Money still matters in zero gravity or hey, that's my toilet!

You'd think being surrounded by the cold and endless void known as space would be enough to get nations to leave their money squabbling behind, but that's not the case. Ever since Russia started charging the U.S. to send astronauts to the International Space Station, other countries have responded in kind. The new pay-to-play model of outer space research is already making things difficult for those orbiting the earth in zero gravity to get their work done.

In the past the cosmonauts and astronauts shared everything, operating like a 250-mile-high hippie commune, but since the money bickering has started they've been told to stick to their own spaces and food. The disputes are both petty and ridiculous. Russians on board just found out that they will no longer have access to the American gym and have also been told to avoid sharing rations. On a move that makes me wonder if the CEO of Ryanair has a stake in space travel, the astronauts and cosmonauts have been told not to use another country's toilet!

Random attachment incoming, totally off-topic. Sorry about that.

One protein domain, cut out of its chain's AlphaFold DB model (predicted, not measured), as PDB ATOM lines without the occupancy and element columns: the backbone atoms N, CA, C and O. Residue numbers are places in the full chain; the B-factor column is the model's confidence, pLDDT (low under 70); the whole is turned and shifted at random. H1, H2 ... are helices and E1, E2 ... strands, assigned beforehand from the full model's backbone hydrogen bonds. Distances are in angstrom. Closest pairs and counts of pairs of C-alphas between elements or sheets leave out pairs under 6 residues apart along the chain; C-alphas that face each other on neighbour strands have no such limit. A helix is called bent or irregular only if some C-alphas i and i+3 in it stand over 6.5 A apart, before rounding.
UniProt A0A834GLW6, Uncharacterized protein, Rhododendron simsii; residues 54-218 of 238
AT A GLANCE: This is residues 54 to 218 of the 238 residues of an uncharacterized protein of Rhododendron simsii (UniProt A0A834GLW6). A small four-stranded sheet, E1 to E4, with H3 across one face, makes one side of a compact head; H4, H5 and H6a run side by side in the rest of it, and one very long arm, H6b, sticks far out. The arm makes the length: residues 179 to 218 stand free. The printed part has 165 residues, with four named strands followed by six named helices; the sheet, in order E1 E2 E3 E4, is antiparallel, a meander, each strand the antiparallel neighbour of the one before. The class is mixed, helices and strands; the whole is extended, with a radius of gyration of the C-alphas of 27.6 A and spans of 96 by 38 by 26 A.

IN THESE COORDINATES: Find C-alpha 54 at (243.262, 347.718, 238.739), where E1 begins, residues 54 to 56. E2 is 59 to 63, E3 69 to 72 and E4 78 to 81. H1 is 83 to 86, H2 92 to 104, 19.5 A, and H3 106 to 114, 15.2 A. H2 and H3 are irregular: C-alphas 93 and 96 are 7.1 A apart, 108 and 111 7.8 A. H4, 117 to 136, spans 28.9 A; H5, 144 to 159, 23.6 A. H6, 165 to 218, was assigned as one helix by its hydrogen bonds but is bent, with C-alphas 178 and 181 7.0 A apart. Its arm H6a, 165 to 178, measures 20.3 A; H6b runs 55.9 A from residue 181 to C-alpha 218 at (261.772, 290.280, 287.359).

Now I understand that space travel is costly, but can't the involved nations get together and treat the whole adventure like a carpool? If Russia drove last week, then it's our turn to drive this week. What's that? Your shuttle's in the shop? Maybe if we offer to pick up the gas instead of being a mooch, Russia won't bill us $719 million to ferry our astronauts to the space station!

Fortunately, smarter minds prevail in outer space. Judging from cosmonaut Padalka's comments and those of NASA astronaut Michael Barratt, the crew treats the public areas and resources of the station as such. You would think with the addition of $35 million from billionaire space tourist Charles Simonyi, the two countries could forget about such petty pursuits and focus on bigger concerns, like how fast the DOW could climb without gravity holding it back.

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